London: A new study has recently revealed that first stars started to shine 100 million years later than previously thought, as they started to shine around 550 million years after the Big Bang.
New maps from ESA's Planck satellite uncover the "polarized" light from the early universe across the entire sky, revealing that the first stars are actually younger than previously thought.
They also include information about our own Milky Way, showing that the contribution from dust in our galaxy is much more widespread than previously thought and revealing complex structures in the galactic magnetic field.
Researchers at the Max Planck Institute for Astrophysics developed important software components for Planck and take part in the scientific interpretation of the mission data; in particular, they contributed to the analysis of the signals from galaxy clusters, from gravitational lensing of the CMB, from galactic dust and magnetic fields, as well as from primordial magnetic fields.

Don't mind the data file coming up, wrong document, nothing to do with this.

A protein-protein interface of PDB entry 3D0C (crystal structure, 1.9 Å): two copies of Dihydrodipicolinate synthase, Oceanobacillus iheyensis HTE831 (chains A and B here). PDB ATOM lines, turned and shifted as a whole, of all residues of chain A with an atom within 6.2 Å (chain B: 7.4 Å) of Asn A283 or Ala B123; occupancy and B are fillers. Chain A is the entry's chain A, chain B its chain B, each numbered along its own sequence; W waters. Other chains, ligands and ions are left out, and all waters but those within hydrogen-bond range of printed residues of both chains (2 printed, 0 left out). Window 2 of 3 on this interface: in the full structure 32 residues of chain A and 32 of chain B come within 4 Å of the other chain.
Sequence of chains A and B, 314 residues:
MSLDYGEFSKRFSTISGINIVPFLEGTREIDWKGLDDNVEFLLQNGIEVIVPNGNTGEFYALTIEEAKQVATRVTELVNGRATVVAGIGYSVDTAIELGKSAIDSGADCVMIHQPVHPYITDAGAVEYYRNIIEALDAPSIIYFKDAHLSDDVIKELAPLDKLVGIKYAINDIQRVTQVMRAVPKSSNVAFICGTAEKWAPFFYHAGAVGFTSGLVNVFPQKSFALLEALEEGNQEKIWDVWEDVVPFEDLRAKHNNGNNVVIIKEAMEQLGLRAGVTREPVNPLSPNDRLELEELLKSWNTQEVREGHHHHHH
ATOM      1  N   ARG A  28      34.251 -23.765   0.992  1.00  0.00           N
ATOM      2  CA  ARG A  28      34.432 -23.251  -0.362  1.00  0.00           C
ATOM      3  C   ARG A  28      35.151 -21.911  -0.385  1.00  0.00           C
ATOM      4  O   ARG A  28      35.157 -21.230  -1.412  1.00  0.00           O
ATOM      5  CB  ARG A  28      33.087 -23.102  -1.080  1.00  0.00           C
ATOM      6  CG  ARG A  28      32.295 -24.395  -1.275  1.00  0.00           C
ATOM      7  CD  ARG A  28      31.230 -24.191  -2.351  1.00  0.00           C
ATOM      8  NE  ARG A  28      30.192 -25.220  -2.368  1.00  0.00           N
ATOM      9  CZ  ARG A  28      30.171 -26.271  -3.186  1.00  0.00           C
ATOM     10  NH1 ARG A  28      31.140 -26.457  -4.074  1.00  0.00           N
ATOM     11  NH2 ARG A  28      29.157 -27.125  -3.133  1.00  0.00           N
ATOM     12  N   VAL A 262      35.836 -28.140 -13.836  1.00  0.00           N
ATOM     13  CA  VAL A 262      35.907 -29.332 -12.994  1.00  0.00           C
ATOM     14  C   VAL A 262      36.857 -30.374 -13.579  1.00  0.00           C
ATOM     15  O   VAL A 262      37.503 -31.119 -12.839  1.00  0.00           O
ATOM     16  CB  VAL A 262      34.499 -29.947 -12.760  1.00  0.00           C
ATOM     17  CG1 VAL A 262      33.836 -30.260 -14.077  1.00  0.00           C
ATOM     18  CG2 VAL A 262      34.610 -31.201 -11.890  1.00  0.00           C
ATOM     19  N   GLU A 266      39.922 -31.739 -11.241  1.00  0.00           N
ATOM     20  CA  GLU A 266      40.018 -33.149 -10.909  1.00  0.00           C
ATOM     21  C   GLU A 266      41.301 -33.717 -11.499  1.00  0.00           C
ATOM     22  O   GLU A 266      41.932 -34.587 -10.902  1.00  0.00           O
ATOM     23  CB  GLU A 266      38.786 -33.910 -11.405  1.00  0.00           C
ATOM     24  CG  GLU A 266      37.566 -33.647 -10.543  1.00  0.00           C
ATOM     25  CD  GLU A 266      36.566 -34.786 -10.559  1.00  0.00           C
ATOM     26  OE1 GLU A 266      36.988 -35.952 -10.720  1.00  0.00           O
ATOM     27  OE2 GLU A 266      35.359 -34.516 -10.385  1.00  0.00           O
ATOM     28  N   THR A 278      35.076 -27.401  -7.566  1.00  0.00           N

The big bang 13.8 billion years ago was when matter, space and even time exploded into existence. Previously scientists had thought that the first stars began to shine 440 million years after the big bang. The new results, still to be confirmed by further measurements, suggested that they are 100 million years younger.
However, as the CMB light travelled through space and time it was also influenced by the first stars-and the polarization data now indicates that these started to shine about 550 million years after the Big Bang, ending the "Dark Ages."
This was more than 100 million years later than previously thought but actually helps to resolve a problem: Previous studies of the CMB polarization seemed to point towards an earlier dawn of the first stars, while very deep images of the sky indicated that the earliest known galaxies in the universe (forming perhaps 300-400 million years after the Big Bang) would not have been powerful enough to succeed at ending the Dark Ages within 450 million years.
The new evidence from Planck significantly reduces the problem, indicating that the earliest stars and galaxies alone might have been enough.
The study is published in the journal Astronomy and Astrophysics.